borstal

(redirected from borstals)
Also found in: Dictionary, Legal.
Graphic Thesaurus  🔍
Display ON
Animation ON
Legend
Synonym
Antonym
Related
  • noun

Words related to borstal

formerly a British reform school for youths considered too young to send to prison

References in periodicals archive ?
Criminal psychologist Professor David Wilson has been involved in a unique TV experiment Bring Back Borstal where young offenders volunteer to experience the strict regime of a 1930s–style reform school.
The Scottish crime expert's first posting was to a soonto–be–replaced Borstal called Huntercombe, near Henley.
Between 1955 and last year the number of offenders received into prisons and borstals under sentence increased from 29,000 to 34,000.
1957 "The figures of young men - this flood of angry young men into our prisons and borstals - discloses a situation which is causing the Government the greatest anxiety," said Lord Mancroft.
The establishment of reformatory and industrial schools in Britain in the mid-nineteenth century to replace child imprisonment were much more than just `precursors', but rather the principal influence which led to the creation of Borstals.
The most sensible explanation of why Borstals appeared when they did was the simplest and most direct one.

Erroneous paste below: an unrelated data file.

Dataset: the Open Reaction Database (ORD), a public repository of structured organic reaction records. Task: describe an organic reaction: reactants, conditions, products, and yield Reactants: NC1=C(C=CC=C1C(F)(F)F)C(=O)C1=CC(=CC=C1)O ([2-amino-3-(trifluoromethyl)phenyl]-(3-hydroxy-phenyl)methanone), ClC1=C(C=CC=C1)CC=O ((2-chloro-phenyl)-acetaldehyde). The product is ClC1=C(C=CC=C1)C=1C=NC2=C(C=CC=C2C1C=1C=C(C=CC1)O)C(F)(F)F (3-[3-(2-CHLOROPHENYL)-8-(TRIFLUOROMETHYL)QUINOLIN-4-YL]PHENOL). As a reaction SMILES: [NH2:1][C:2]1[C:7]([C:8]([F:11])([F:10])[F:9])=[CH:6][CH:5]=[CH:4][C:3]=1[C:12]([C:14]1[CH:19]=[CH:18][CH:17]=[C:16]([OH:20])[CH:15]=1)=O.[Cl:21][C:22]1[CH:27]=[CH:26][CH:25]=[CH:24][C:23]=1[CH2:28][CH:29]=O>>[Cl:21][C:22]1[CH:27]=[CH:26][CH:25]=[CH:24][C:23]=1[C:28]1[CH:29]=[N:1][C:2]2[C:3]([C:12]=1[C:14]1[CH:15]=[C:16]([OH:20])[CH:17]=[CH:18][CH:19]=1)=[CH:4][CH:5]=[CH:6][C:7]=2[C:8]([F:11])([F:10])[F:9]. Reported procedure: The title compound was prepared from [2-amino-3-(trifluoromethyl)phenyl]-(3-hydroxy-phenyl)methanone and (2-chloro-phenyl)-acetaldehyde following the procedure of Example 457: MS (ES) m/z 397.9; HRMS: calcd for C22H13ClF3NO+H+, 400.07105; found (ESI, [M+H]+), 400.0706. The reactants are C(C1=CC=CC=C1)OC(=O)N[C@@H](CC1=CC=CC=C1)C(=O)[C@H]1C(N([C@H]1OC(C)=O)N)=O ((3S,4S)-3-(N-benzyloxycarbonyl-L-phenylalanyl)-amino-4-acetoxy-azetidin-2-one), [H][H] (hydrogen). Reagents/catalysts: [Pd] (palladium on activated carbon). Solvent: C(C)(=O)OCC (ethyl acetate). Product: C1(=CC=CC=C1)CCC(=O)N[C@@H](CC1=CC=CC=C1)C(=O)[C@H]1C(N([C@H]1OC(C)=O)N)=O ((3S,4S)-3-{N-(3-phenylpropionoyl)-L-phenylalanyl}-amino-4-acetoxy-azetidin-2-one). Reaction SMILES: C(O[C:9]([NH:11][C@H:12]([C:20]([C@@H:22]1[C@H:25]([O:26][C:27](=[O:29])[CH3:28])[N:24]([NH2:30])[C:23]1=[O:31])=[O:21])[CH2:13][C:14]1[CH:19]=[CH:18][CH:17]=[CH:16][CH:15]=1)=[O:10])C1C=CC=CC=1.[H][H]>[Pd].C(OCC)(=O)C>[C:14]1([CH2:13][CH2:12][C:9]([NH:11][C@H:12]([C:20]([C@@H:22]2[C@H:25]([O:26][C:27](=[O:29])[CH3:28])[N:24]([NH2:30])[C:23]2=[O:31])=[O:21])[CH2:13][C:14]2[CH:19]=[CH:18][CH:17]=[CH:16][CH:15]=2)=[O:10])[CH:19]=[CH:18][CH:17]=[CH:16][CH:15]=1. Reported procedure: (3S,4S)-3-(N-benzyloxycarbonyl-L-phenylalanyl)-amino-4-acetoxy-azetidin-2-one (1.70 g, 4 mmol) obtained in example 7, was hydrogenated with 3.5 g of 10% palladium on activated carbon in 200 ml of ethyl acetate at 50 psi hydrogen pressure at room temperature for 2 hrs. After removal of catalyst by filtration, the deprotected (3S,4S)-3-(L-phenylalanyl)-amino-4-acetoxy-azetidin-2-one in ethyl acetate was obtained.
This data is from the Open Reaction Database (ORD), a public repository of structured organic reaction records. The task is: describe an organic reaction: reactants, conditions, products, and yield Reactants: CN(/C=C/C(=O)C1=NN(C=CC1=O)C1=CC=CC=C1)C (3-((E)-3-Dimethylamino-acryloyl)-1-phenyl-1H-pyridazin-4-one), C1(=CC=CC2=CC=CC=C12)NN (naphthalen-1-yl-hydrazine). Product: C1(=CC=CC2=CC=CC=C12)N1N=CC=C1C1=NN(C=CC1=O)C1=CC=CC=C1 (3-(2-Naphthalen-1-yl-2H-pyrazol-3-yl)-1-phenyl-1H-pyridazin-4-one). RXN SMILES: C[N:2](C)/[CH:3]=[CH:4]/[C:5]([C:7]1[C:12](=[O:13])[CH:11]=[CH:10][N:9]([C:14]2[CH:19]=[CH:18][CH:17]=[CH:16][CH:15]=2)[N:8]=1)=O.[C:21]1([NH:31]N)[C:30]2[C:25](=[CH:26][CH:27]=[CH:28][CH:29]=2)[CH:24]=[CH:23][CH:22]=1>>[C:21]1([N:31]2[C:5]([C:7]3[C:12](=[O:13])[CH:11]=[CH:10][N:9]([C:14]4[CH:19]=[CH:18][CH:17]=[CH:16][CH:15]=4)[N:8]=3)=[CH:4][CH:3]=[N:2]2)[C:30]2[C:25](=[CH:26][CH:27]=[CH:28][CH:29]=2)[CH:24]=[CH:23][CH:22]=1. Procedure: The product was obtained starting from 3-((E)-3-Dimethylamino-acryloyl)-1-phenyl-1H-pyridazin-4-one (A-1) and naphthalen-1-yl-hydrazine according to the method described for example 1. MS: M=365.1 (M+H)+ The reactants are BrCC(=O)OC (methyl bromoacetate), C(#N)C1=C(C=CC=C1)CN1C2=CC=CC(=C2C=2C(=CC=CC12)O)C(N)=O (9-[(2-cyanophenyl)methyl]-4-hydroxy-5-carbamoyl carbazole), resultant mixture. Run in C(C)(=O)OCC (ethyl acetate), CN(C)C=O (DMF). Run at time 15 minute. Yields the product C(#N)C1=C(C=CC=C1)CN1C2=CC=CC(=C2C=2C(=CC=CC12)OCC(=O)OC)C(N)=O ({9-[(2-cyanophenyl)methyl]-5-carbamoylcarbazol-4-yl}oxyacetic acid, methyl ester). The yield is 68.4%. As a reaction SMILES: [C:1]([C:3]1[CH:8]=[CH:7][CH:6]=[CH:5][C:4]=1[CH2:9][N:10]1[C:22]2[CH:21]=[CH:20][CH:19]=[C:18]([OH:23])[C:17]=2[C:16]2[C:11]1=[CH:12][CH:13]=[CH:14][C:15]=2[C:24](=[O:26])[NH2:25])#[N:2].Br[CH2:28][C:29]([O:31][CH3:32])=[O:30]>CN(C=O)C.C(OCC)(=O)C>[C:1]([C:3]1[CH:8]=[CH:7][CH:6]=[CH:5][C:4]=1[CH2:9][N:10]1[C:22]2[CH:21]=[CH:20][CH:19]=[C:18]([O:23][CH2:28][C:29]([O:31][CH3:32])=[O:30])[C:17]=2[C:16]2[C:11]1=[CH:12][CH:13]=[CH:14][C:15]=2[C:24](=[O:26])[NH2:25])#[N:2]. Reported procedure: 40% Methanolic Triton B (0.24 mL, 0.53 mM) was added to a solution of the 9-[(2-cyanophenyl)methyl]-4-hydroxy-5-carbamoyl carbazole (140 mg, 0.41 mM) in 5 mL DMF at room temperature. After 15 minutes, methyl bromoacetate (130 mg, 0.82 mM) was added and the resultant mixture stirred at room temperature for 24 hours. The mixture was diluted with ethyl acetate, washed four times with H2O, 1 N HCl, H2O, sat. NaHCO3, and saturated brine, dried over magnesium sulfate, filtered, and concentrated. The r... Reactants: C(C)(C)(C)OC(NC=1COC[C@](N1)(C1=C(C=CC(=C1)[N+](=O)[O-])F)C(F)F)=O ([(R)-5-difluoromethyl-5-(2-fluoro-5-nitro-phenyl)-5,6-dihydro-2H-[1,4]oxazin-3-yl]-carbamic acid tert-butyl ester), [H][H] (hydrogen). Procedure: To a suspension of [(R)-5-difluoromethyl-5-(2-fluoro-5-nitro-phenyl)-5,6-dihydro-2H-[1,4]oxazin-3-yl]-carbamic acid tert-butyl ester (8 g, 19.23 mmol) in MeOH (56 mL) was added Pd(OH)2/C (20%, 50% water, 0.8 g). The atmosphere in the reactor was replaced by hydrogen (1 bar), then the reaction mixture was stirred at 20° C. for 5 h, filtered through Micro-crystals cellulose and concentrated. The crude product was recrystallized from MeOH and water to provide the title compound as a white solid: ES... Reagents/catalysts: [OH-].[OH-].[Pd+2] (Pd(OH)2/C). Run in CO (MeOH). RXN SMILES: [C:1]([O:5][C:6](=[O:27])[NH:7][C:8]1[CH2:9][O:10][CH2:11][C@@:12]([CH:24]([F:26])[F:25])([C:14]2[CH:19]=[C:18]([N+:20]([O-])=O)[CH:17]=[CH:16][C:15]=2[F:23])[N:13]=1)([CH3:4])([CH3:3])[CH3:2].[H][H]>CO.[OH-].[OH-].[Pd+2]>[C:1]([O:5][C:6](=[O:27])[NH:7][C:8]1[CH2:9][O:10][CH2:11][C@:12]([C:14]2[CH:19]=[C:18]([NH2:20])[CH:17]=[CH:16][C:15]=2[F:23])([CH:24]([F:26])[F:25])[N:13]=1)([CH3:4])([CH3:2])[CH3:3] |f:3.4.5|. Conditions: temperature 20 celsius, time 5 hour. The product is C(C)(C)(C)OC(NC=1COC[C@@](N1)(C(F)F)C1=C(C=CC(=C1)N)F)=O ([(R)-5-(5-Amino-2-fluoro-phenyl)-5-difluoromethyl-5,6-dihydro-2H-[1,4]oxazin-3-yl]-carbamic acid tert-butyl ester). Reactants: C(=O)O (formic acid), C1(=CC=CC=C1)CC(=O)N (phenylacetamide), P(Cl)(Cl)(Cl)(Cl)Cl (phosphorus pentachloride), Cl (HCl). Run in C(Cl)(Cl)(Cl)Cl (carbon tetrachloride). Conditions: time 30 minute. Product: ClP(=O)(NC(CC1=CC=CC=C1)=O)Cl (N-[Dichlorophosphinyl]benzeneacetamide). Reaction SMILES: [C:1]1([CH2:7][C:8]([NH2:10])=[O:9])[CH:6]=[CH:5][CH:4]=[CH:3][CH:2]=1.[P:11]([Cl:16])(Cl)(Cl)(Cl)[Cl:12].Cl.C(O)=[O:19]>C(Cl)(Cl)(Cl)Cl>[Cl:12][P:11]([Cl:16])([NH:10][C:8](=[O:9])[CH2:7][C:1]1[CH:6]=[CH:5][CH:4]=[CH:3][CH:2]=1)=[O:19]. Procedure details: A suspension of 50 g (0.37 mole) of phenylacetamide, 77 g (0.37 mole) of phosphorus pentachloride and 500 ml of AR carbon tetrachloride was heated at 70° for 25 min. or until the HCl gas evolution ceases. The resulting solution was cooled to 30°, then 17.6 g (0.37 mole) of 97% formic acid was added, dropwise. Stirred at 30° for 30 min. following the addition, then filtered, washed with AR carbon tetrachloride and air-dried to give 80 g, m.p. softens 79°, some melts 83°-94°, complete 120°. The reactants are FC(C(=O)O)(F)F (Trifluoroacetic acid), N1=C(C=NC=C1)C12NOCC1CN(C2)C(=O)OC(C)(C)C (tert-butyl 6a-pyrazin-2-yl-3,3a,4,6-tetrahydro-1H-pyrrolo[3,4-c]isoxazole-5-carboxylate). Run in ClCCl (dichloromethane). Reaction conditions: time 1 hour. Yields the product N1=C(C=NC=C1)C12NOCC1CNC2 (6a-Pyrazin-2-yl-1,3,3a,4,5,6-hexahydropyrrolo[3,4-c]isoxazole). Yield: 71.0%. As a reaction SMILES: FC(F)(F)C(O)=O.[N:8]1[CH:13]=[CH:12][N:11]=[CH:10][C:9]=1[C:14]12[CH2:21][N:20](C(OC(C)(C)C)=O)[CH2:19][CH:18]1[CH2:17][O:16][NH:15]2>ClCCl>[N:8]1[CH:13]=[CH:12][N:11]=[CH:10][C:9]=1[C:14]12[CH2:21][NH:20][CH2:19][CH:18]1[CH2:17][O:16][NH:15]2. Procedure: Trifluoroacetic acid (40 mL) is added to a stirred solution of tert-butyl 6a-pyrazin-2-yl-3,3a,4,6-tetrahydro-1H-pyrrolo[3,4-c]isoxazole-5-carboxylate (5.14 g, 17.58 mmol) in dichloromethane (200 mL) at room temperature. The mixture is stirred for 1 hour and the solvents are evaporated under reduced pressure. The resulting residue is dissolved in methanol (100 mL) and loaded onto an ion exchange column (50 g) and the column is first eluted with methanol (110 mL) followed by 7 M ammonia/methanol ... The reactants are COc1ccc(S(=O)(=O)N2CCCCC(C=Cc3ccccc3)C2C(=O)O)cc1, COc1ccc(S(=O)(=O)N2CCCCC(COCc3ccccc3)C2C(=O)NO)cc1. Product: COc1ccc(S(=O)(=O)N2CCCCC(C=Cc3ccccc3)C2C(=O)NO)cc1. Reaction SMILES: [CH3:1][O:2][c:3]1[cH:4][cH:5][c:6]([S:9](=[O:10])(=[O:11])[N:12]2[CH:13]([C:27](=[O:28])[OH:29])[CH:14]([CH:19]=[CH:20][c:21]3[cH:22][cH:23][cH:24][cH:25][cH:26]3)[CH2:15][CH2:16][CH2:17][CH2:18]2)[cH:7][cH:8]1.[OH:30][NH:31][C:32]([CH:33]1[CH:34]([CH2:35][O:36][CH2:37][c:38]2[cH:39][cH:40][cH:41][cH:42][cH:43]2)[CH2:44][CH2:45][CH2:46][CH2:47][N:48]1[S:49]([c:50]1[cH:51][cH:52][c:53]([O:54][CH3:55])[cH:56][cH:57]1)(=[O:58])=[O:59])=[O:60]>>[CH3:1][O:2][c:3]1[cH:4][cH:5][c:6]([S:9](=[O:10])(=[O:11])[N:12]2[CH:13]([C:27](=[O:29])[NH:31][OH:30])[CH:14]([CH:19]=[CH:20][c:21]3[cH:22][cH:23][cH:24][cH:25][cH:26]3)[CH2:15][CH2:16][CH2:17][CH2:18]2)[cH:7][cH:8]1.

The figures of young men - this flood of angry young men into our prisons and borstals - disclose a situation which is causing the Government the greatest anxiety," said Lord Mancroft.
Borstals were abolished in 1982 under the Criminal Justice Act.
A proposal to reinvent the Borstal was outlined by a Government quango yesterday.
The total population of our prisons and borstals,' he said, 'has risen in round figures from about 20,500 to 24,500 by the end of March last.
We have been lobbying Government to enable us to help improve opportunities for vulnerable children but boarding schools are not borstals or boot camps and a boarding education is not a panacea for the disruptive or the disaffected.
A revival of Borstals - run like boarding schools in an attempt to reform young offenders, and scrapped in 1982 - is likely to prove divisive, with opponents already accusing the Government of replacing one flawed system with another.
HM borstals and approved schools used such course material when it must still be available to further education and industrial training establishments.
Some have been to a borstal or even a prison by the time they're 21, the majority never go to a borstal or a prison in their life.